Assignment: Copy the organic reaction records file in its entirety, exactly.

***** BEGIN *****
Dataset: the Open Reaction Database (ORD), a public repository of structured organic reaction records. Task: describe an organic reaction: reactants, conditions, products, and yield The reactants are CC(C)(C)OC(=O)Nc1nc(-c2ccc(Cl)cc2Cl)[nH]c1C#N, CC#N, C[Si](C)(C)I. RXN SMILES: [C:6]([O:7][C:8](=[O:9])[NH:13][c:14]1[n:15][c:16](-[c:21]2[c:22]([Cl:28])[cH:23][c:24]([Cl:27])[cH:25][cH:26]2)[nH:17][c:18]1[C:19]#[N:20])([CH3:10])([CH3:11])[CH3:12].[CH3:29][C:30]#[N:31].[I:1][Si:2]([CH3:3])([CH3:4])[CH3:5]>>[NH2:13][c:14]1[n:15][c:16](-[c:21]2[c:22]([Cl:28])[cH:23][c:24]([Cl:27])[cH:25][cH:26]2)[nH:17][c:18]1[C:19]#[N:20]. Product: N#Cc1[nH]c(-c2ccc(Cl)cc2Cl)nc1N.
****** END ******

Dataset: the Open Reaction Database (ORD), a public repository of structured organic reaction records. Task: describe an organic reaction: reactants, conditions, products, and yield The reactants are CC(C)(C)OC(=O)Nc1nc(-c2ccc(Cl)cc2Cl)[nH]c1C#N, CC#N, C[Si](C)(C)I. RXN SMILES: [C:6]([O:7][C:8](=[O:9])[NH:13][c:14]1[n:15][c:16](-[c:21]2[c:22]([Cl:28])[cH:23][c:24]([Cl:27])[cH:25][cH:26]2)[nH:17][c:18]1[C:19]#[N:20])([CH3:10])([CH3:11])[CH3:12].[CH3:29][C:30]#[N:31].[I:1][Si:2]([CH3:3])([CH3:4])[CH3:5]>>[NH2:13][c:14]1[n:15][c:16](-[c:21]2[c:22]([Cl:28])[cH:23][c:24]([Cl:27])[cH:25][cH:26]2)[nH:17][c:18]1[C:19]#[N:20]. Product: N#Cc1[nH]c(-c2ccc(Cl)cc2Cl)nc1N.